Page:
Other Accessories

Because the ExoPC supports USB, Bluetooth, and removable flash drives, and because the slate form factor is not unique to the ExoPC, it’s pretty easy to find accessories that work well for the ExoPC. I’m typing this with an Apple Mini Wireless keyboard, and my ExoPC is sitting on this stand while I’m here at a coffee shop.

My one complaint, though, is that the slate form factor mandates two types of accessories that must be custom tailored to the model, and neither of them are available to the ExoPC: a clear screen cover (to keep scratches from ending up on the screen) and a skin/case for the bezel and back. It was easy to snag an iPad knowing you could cover it up and protect it with a screen cover and some rubberized casing. But with the ExoPC the options are a little more trivial: there are no options. In my opinion, these accessories should come bundled with the unit. In fact, I consider this to be the second biggest flaw of the ExoPC, after the screen viewing angle issue, the fact that you simply cannot protect it.

Touch-Ready Software

The most fundamental computing tasks for any consumer slate, as opposed to business slates like the HP Slate 500 are media playback (music and videos), web browsing, and e-mail. For these, these software products work perfectly or else quite well on the ExoPC, so much so that they are actually quite a joy to use:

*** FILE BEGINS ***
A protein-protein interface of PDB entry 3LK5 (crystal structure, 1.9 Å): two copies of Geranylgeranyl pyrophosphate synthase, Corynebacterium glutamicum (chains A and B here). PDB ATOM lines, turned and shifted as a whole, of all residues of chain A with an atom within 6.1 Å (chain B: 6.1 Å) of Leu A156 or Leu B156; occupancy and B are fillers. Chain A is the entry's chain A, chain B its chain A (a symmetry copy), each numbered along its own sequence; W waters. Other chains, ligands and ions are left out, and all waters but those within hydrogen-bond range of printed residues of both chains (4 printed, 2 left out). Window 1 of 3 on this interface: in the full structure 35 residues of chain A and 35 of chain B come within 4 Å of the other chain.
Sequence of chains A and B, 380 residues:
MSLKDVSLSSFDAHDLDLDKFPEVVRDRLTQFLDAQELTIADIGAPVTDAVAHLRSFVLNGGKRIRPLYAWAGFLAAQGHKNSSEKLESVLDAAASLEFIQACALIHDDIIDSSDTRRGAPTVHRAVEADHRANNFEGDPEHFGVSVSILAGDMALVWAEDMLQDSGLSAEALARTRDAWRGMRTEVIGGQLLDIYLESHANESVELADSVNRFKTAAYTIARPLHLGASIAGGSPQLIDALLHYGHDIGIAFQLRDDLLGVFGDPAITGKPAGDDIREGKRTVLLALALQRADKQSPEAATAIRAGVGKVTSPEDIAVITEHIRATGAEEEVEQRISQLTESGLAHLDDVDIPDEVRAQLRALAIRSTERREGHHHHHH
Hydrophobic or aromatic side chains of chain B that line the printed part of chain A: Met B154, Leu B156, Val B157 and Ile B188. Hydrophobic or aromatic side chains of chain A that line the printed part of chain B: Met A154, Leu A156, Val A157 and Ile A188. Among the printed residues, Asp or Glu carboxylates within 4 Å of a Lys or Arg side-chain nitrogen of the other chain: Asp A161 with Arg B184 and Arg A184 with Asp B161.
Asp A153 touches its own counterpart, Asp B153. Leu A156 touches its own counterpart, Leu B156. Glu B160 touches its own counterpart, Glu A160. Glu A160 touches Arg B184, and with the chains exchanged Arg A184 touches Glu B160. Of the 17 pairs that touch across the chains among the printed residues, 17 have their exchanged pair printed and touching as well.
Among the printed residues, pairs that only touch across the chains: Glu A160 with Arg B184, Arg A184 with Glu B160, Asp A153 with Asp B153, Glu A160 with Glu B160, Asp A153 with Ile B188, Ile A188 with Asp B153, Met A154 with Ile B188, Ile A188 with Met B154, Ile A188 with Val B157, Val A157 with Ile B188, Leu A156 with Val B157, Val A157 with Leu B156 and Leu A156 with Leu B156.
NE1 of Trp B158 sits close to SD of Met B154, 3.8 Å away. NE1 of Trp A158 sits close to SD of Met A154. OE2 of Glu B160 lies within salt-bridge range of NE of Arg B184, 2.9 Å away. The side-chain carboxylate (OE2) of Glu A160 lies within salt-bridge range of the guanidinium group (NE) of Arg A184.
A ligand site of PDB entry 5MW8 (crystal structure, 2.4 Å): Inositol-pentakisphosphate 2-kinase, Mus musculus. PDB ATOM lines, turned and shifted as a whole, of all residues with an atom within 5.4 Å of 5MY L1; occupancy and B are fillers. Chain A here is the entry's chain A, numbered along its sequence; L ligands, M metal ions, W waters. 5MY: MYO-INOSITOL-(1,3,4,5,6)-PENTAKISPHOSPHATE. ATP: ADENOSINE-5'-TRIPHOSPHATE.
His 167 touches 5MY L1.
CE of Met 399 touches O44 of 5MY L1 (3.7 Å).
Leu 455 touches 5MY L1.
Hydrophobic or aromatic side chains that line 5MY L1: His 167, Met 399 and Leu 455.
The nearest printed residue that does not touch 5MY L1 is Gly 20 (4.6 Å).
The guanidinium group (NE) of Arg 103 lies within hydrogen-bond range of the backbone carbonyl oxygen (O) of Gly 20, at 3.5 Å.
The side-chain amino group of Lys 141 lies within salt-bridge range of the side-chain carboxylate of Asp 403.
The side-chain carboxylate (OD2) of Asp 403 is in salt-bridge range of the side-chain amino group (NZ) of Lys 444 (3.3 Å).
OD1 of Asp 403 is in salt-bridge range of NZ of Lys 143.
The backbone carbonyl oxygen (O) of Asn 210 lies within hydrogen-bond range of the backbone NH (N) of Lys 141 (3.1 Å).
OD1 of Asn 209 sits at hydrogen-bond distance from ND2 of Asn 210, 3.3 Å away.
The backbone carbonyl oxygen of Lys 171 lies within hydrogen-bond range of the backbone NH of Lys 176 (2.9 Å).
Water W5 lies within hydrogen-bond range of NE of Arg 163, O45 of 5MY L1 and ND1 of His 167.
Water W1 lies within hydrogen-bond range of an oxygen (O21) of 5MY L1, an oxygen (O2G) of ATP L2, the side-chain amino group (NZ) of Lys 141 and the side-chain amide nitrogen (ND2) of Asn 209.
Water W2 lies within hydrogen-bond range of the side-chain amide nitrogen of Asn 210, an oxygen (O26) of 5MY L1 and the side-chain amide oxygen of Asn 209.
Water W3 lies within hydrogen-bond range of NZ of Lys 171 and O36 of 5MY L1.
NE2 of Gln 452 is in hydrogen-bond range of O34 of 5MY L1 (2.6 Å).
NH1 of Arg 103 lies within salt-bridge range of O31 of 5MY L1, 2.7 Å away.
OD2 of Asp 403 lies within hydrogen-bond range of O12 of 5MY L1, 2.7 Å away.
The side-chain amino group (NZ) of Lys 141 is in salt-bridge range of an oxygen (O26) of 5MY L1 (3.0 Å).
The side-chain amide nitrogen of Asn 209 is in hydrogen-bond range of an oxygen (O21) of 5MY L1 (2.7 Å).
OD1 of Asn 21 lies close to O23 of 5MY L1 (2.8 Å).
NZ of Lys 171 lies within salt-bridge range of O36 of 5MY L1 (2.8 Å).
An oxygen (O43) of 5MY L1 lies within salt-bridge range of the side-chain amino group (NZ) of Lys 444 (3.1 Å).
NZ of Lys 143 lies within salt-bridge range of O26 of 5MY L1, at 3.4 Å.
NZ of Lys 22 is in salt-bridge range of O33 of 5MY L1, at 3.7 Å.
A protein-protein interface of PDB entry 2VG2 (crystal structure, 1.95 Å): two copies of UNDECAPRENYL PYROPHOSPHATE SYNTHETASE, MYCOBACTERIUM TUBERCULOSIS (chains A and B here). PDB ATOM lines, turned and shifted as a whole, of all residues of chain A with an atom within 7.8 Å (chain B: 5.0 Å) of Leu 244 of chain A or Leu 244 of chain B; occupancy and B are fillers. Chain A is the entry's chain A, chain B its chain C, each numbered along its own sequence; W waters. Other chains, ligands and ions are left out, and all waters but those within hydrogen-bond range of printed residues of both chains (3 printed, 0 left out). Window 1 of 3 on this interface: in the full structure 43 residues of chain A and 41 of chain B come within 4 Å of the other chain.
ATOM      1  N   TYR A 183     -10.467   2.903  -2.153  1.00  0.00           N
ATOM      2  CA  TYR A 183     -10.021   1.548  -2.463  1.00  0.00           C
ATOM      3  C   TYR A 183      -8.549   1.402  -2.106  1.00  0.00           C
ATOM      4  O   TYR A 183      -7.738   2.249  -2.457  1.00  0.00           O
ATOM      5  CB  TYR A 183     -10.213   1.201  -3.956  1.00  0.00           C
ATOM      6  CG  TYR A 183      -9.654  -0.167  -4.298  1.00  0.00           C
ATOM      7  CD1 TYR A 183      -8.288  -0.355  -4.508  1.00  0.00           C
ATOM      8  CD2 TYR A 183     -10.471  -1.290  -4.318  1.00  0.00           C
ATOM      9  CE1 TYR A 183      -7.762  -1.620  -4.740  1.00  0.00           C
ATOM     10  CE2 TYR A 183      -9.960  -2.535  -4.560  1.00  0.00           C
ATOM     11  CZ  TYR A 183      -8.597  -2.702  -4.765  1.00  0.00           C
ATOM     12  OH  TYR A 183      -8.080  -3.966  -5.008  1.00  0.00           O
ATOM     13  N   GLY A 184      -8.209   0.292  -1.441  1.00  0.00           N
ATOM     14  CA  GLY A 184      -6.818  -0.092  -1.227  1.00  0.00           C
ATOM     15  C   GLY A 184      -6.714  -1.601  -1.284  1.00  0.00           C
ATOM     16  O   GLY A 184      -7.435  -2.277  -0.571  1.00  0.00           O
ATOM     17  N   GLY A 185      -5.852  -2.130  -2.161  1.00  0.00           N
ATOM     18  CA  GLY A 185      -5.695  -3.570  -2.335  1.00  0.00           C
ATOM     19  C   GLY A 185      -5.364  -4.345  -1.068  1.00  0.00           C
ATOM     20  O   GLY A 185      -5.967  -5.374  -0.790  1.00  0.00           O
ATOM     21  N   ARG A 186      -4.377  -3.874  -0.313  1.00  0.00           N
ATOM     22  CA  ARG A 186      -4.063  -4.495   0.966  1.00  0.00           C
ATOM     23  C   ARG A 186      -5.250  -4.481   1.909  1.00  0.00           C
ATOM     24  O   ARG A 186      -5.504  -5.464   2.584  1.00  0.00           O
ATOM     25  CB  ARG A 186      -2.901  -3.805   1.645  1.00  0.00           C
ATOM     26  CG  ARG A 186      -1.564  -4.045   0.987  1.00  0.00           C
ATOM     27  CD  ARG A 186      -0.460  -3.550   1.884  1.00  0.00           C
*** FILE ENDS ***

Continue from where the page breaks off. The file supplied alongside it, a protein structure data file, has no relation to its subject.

• Internet Explorer 9 (web browser, duh)
  • Windows Live Mail (e-mail client from Windows Live Essentials 2011)
  • Windows Media Center and Windows Media Player (together)

Media Center and Media Player come built into Windows. Media Center is not great for more advanced management of music, but for what it does do, it does well, and Media Player fills in the gap with CD rip support, etc. Sadly, neither IE9 nor Windows Live Mail are bundled with the unit. Internet Explorer 9 is still not available to the OEM for preinstallation as it is still in beta, and it won’t be available by the time ExoPC is open to the public for general orders. But it is downloadable in its beta form, and it works great for touch. As for Live Mail, while it does need to be downloaded as part of Windows Live Essentials 2011, it is worth it, and it functions as though it was native to Windows 7 in much the same way as the mail app in iOS “just works” like it was native to its OS. It has the look and feel of Office / Outlook 2010, but it is even more streamlined for a basic, consumer use of e-mail services. And yes, Live Mail works just fine with POP and IMAP accounts. Speaking of which, Office 2010 is supposed to work very well with touch interfaces. But I don’t have a license for Office 2010 at this time so I was not able to sample that on the ExoPC.

You can also install Zune. Zune is a beautiful media manager app, but unfortunately it runs a little slow on the ExoPC and it isn’t as touch-ready as, say, Media Center. Scrolling often requires using the scrollbar, for example. But the advantage of Zune is that, like iTunes, it offers a marketplace where you can buy and download music and videos for your ExoPC. I believe and expect that marketplace purchases from Zune would appear in Media Center, as well.